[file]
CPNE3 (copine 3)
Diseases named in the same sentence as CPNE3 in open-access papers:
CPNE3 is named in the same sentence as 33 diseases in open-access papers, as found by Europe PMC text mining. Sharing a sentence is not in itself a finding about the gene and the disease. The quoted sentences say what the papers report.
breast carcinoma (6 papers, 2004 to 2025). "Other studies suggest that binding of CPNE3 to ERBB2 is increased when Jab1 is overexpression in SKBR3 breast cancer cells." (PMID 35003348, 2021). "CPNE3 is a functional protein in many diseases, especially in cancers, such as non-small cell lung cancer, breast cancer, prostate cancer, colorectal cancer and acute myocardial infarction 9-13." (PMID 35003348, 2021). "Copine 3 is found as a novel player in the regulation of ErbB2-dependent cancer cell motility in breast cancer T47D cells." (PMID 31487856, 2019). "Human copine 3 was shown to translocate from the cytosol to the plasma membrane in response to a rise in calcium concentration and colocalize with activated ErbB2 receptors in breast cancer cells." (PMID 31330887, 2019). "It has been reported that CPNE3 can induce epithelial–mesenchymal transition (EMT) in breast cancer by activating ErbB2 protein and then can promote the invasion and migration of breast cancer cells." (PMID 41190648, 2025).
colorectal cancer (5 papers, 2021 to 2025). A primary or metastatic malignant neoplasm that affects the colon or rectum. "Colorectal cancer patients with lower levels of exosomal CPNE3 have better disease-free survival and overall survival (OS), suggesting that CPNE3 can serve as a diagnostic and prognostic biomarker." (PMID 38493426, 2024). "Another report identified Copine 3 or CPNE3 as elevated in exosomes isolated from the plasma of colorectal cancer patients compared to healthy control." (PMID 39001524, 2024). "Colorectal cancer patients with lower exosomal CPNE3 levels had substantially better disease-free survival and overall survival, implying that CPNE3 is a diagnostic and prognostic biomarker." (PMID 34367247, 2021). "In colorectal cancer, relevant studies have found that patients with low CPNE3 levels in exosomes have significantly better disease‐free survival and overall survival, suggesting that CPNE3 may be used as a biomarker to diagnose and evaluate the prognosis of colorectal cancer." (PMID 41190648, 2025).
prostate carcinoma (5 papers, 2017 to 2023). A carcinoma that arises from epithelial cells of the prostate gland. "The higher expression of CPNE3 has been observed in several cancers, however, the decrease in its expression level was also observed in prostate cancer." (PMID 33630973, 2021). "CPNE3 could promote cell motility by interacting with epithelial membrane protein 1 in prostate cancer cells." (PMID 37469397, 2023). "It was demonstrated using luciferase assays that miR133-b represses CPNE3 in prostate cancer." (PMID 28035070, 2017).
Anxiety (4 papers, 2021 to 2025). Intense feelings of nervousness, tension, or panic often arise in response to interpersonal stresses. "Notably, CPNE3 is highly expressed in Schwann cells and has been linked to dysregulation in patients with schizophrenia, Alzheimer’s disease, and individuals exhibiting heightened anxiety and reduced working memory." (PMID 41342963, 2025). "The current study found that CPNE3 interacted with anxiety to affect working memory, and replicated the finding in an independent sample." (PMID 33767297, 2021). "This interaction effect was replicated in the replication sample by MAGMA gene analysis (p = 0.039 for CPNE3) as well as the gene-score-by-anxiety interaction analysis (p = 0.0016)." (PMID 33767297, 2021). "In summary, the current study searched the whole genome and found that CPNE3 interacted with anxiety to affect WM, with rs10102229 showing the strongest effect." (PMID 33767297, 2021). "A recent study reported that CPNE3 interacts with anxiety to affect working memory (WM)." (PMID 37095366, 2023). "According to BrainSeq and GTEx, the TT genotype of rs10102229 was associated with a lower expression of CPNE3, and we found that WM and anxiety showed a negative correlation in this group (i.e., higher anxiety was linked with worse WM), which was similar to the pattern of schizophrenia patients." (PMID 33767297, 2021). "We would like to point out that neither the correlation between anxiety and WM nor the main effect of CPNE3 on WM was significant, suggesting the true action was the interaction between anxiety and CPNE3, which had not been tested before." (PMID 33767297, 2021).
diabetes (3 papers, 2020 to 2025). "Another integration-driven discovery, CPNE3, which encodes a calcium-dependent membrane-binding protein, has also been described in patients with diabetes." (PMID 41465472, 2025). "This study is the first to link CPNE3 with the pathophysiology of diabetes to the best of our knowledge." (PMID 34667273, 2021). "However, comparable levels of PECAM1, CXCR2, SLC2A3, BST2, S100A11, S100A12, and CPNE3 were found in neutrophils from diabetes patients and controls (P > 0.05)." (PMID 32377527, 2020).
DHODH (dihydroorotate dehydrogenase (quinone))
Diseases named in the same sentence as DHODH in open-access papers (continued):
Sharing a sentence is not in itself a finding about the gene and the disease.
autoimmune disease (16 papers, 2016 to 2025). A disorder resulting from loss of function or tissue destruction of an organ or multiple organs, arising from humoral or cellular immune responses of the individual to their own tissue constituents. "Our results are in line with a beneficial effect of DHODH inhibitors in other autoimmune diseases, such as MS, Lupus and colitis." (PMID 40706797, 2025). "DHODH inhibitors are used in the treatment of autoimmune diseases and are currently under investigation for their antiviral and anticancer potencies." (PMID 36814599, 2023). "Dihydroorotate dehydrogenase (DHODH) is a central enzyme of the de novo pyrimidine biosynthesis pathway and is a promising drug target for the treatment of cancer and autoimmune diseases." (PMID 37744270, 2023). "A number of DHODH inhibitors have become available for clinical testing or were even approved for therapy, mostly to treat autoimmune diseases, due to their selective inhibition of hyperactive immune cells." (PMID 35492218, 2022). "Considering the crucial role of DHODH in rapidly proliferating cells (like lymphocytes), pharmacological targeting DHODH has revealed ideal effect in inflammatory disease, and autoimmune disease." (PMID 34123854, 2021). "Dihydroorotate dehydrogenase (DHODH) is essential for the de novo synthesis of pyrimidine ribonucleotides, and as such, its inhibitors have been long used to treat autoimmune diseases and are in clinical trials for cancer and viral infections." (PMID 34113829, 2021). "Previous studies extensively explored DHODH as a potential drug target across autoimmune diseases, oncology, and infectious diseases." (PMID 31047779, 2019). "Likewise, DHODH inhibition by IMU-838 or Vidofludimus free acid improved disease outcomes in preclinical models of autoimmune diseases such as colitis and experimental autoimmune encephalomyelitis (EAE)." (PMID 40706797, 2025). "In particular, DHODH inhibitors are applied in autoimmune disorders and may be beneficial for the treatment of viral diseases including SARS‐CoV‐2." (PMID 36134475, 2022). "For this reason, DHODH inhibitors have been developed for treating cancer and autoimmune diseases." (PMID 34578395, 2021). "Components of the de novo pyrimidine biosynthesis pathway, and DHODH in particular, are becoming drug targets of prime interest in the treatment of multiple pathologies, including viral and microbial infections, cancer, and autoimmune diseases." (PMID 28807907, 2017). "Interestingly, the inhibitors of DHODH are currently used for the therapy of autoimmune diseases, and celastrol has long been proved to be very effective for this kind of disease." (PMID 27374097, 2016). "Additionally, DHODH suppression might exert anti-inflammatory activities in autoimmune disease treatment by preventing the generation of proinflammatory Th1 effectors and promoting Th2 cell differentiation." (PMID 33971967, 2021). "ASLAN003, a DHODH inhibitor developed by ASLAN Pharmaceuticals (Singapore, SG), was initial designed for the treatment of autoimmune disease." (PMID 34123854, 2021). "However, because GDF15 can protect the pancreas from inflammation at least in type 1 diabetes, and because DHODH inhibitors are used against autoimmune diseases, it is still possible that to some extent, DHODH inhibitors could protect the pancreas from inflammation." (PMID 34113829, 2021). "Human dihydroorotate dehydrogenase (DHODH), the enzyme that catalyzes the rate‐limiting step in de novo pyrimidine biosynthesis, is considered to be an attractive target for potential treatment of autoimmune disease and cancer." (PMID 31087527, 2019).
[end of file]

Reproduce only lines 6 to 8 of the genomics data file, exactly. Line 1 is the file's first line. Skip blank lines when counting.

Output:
prostate carcinoma (5 papers, 2017 to 2023). A carcinoma that arises from epithelial cells of the prostate gland. "The higher expression of CPNE3 has been observed in several cancers, however, the decrease in its expression level was also observed in prostate cancer." (PMID 33630973, 2021). "CPNE3 could promote cell motility by interacting with epithelial membrane protein 1 in prostate cancer cells." (PMID 37469397, 2023). "It was demonstrated using luciferase assays that miR133-b represses CPNE3 in prostate cancer." (PMID 28035070, 2017).
Anxiety (4 papers, 2021 to 2025). Intense feelings of nervousness, tension, or panic often arise in response to interpersonal stresses. "Notably, CPNE3 is highly expressed in Schwann cells and has been linked to dysregulation in patients with schizophrenia, Alzheimer’s disease, and individuals exhibiting heightened anxiety and reduced working memory." (PMID 41342963, 2025). "The current study found that CPNE3 interacted with anxiety to affect working memory, and replicated the finding in an independent sample." (PMID 33767297, 2021). "This interaction effect was replicated in the replication sample by MAGMA gene analysis (p = 0.039 for CPNE3) as well as the gene-score-by-anxiety interaction analysis (p = 0.0016)." (PMID 33767297, 2021). "In summary, the current study searched the whole genome and found that CPNE3 interacted with anxiety to affect WM, with rs10102229 showing the strongest effect." (PMID 33767297, 2021). "A recent study reported that CPNE3 interacts with anxiety to affect working memory (WM)." (PMID 37095366, 2023). "According to BrainSeq and GTEx, the TT genotype of rs10102229 was associated with a lower expression of CPNE3, and we found that WM and anxiety showed a negative correlation in this group (i.e., higher anxiety was linked with worse WM), which was similar to the pattern of schizophrenia patients." (PMID 33767297, 2021). "We would like to point out that neither the correlation between anxiety and WM nor the main effect of CPNE3 on WM was significant, suggesting the true action was the interaction between anxiety and CPNE3, which had not been tested before." (PMID 33767297, 2021).
diabetes (3 papers, 2020 to 2025). "Another integration-driven discovery, CPNE3, which encodes a calcium-dependent membrane-binding protein, has also been described in patients with diabetes." (PMID 41465472, 2025). "This study is the first to link CPNE3 with the pathophysiology of diabetes to the best of our knowledge." (PMID 34667273, 2021). "However, comparable levels of PECAM1, CXCR2, SLC2A3, BST2, S100A11, S100A12, and CPNE3 were found in neutrophils from diabetes patients and controls (P > 0.05)." (PMID 32377527, 2020).